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I´ve been looking for a good book or article about this topic but didnt find much. I didnt find a good example - piece of code - for a specific scenario. Like clients/server conversation. In my application´s protocol they have to send/recieve messages. Like: Server want to send a file to a client Client can accpet or no, if he accepts, server will send bytes over the same connection/socket. The rest of my application all uses blocking methods, server has a method

Heres what I did:

Server method:

public synchronized void sendFile(File file)
{
  //send messsage asking if I can send a file
  //block on read, waiting for client responde
  //if client answers yes, start sending the bytes
  //else return
}

Client methods:

public void reciveCommand()
{
   //read/listen for a command from socket
   //if is a send file command handleSendFileCommand();
   //after the return of handleSendFileCommand() listen for another command
}

public void handleSendFileCommand()
{
   //get the file server want to send
   //check if it already has the file
   //if it already has, then send a command to the socket saying it already has and return         
   //else send a command saying server can send the file
   //create a FileInputStream, recive bytes and then return method
}

I am 100% sure this is wrong because, there is no way server and clients would talk bidirecional, I mean, when server wants to send a command to a server, they have to follow an order of commands until that conversation is finished, only then, they can send/recive another sequence of commands. Thats why I made all methods that send requests synchronized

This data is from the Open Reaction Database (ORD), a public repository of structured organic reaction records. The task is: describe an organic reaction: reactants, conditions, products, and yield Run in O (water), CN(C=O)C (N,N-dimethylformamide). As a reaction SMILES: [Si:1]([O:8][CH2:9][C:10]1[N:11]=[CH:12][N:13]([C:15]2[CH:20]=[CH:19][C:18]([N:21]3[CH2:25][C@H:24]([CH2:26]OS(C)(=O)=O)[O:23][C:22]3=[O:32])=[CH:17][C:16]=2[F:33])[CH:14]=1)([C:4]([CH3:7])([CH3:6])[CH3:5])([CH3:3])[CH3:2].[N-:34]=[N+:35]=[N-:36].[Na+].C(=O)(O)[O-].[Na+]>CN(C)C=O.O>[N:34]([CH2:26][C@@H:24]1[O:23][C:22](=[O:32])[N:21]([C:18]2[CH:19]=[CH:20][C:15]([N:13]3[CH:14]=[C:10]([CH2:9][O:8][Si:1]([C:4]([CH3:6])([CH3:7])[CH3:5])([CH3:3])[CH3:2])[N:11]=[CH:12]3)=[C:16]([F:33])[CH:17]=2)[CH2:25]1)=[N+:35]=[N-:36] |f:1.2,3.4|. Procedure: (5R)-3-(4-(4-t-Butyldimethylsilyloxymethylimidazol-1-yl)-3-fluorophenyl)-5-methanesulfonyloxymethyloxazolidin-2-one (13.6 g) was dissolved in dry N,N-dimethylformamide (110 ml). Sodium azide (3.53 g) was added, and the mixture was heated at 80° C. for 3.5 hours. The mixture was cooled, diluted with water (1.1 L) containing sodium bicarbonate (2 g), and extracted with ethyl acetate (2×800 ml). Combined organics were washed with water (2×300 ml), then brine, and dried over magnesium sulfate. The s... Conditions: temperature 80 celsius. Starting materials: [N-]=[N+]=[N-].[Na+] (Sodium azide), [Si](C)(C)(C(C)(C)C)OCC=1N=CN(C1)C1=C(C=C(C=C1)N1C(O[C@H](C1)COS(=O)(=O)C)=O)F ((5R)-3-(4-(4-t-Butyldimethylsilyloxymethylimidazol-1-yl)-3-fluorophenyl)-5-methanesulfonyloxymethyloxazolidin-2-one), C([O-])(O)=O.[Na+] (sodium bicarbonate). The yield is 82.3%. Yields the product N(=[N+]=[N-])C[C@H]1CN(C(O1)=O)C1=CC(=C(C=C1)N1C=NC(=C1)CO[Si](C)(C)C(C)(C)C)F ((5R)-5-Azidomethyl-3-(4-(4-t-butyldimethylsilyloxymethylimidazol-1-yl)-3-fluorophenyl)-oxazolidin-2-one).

It didnt took me a lot of time to realize I need to study about design patterns for that kind of application... I read about Chain of Responsibility design pattern but I dont get it how can I use it or another good design pattern in that situation.

I hope someone can help me with some code example-like. Thanks in advance

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1 Answer 1

up vote 1 down vote accepted

synchronized keyword in Java means something completely different - it marks a method or a code block as a critical section that only single thread can execute at a time. You don't need it here.

Then, a TCP connection is bi-directional on the byte-stream level. The synchronization between the server and a client is driven by the messages exchanged. Think of a client (same pretty much applies to the server) as a state machine. Some types of messages are acceptable in the current state, some are not, some switch the node into different state.

Since you are looking into design patterns, the State pattern is very applicable here.

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